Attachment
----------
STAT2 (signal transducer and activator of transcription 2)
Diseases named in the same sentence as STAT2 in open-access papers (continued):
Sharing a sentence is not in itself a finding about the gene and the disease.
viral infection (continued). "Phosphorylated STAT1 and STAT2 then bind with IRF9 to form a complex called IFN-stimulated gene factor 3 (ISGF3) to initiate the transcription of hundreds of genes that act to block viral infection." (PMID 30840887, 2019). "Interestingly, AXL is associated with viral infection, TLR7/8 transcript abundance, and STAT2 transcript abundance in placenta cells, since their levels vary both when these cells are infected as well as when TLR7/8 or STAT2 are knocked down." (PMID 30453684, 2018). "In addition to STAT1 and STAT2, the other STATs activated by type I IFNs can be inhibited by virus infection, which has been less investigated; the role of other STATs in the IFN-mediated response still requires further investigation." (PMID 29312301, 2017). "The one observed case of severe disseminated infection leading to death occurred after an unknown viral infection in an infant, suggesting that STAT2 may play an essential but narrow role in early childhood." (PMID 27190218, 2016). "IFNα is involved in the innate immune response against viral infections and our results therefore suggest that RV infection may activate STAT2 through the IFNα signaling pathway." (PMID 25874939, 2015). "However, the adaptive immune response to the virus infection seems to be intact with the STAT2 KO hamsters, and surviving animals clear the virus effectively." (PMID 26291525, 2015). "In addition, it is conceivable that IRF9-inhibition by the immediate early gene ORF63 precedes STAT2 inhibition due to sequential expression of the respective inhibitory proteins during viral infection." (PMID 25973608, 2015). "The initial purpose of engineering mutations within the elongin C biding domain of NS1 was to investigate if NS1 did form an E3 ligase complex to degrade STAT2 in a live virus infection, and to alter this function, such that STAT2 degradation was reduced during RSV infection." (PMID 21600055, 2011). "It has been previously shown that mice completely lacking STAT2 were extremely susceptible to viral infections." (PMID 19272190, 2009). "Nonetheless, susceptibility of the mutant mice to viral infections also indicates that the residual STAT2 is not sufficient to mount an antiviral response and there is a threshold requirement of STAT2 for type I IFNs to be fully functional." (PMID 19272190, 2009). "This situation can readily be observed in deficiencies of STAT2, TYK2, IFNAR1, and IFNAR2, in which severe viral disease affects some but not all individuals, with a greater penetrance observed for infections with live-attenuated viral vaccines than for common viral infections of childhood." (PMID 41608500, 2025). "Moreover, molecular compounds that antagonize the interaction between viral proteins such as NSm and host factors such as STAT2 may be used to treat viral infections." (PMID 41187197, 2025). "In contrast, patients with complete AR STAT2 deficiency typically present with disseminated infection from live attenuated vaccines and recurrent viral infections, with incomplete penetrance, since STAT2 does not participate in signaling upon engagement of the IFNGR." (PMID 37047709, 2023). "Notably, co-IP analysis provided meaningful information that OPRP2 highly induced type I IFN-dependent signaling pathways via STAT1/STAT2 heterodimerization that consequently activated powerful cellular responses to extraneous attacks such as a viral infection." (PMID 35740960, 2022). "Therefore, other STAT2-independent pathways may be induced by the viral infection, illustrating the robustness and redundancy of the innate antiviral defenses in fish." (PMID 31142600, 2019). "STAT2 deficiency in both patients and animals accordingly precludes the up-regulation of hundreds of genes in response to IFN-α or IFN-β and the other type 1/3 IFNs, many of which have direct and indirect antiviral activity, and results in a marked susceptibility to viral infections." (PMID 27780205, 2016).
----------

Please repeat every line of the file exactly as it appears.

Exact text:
STAT2 (signal transducer and activator of transcription 2)
Diseases named in the same sentence as STAT2 in open-access papers (continued):
Sharing a sentence is not in itself a finding about the gene and the disease.
viral infection (continued). "Phosphorylated STAT1 and STAT2 then bind with IRF9 to form a complex called IFN-stimulated gene factor 3 (ISGF3) to initiate the transcription of hundreds of genes that act to block viral infection." (PMID 30840887, 2019). "Interestingly, AXL is associated with viral infection, TLR7/8 transcript abundance, and STAT2 transcript abundance in placenta cells, since their levels vary both when these cells are infected as well as when TLR7/8 or STAT2 are knocked down." (PMID 30453684, 2018). "In addition to STAT1 and STAT2, the other STATs activated by type I IFNs can be inhibited by virus infection, which has been less investigated; the role of other STATs in the IFN-mediated response still requires further investigation." (PMID 29312301, 2017). "The one observed case of severe disseminated infection leading to death occurred after an unknown viral infection in an infant, suggesting that STAT2 may play an essential but narrow role in early childhood." (PMID 27190218, 2016). "IFNα is involved in the innate immune response against viral infections and our results therefore suggest that RV infection may activate STAT2 through the IFNα signaling pathway." (PMID 25874939, 2015). "However, the adaptive immune response to the virus infection seems to be intact with the STAT2 KO hamsters, and surviving animals clear the virus effectively." (PMID 26291525, 2015). "In addition, it is conceivable that IRF9-inhibition by the immediate early gene ORF63 precedes STAT2 inhibition due to sequential expression of the respective inhibitory proteins during viral infection." (PMID 25973608, 2015). "The initial purpose of engineering mutations within the elongin C biding domain of NS1 was to investigate if NS1 did form an E3 ligase complex to degrade STAT2 in a live virus infection, and to alter this function, such that STAT2 degradation was reduced during RSV infection." (PMID 21600055, 2011). "It has been previously shown that mice completely lacking STAT2 were extremely susceptible to viral infections." (PMID 19272190, 2009). "Nonetheless, susceptibility of the mutant mice to viral infections also indicates that the residual STAT2 is not sufficient to mount an antiviral response and there is a threshold requirement of STAT2 for type I IFNs to be fully functional." (PMID 19272190, 2009). "This situation can readily be observed in deficiencies of STAT2, TYK2, IFNAR1, and IFNAR2, in which severe viral disease affects some but not all individuals, with a greater penetrance observed for infections with live-attenuated viral vaccines than for common viral infections of childhood." (PMID 41608500, 2025). "Moreover, molecular compounds that antagonize the interaction between viral proteins such as NSm and host factors such as STAT2 may be used to treat viral infections." (PMID 41187197, 2025). "In contrast, patients with complete AR STAT2 deficiency typically present with disseminated infection from live attenuated vaccines and recurrent viral infections, with incomplete penetrance, since STAT2 does not participate in signaling upon engagement of the IFNGR." (PMID 37047709, 2023). "Notably, co-IP analysis provided meaningful information that OPRP2 highly induced type I IFN-dependent signaling pathways via STAT1/STAT2 heterodimerization that consequently activated powerful cellular responses to extraneous attacks such as a viral infection." (PMID 35740960, 2022). "Therefore, other STAT2-independent pathways may be induced by the viral infection, illustrating the robustness and redundancy of the innate antiviral defenses in fish." (PMID 31142600, 2019). "STAT2 deficiency in both patients and animals accordingly precludes the up-regulation of hundreds of genes in response to IFN-α or IFN-β and the other type 1/3 IFNs, many of which have direct and indirect antiviral activity, and results in a marked susceptibility to viral infections." (PMID 27780205, 2016).